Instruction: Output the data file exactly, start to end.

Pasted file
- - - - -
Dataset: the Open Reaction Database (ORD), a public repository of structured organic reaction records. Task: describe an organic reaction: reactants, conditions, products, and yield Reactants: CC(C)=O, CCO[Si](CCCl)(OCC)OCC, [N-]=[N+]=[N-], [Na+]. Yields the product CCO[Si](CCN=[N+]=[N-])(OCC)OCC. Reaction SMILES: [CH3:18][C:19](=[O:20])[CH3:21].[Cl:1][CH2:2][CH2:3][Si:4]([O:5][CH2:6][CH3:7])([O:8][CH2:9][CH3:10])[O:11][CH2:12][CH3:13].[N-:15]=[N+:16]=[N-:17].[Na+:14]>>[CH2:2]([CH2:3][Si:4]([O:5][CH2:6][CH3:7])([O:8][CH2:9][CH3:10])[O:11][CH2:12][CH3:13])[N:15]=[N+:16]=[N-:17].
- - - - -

Dataset: the Open Reaction Database (ORD), a public repository of structured organic reaction records. Task: describe an organic reaction: reactants, conditions, products, and yield Reactants: CC(C)=O, CCO[Si](CCCl)(OCC)OCC, [N-]=[N+]=[N-], [Na+]. Yields the product CCO[Si](CCN=[N+]=[N-])(OCC)OCC. Reaction SMILES: [CH3:18][C:19](=[O:20])[CH3:21].[Cl:1][CH2:2][CH2:3][Si:4]([O:5][CH2:6][CH3:7])([O:8][CH2:9][CH3:10])[O:11][CH2:12][CH3:13].[N-:15]=[N+:16]=[N-:17].[Na+:14]>>[CH2:2]([CH2:3][Si:4]([O:5][CH2:6][CH3:7])([O:8][CH2:9][CH3:10])[O:11][CH2:12][CH3:13])[N:15]=[N+:16]=[N-:17].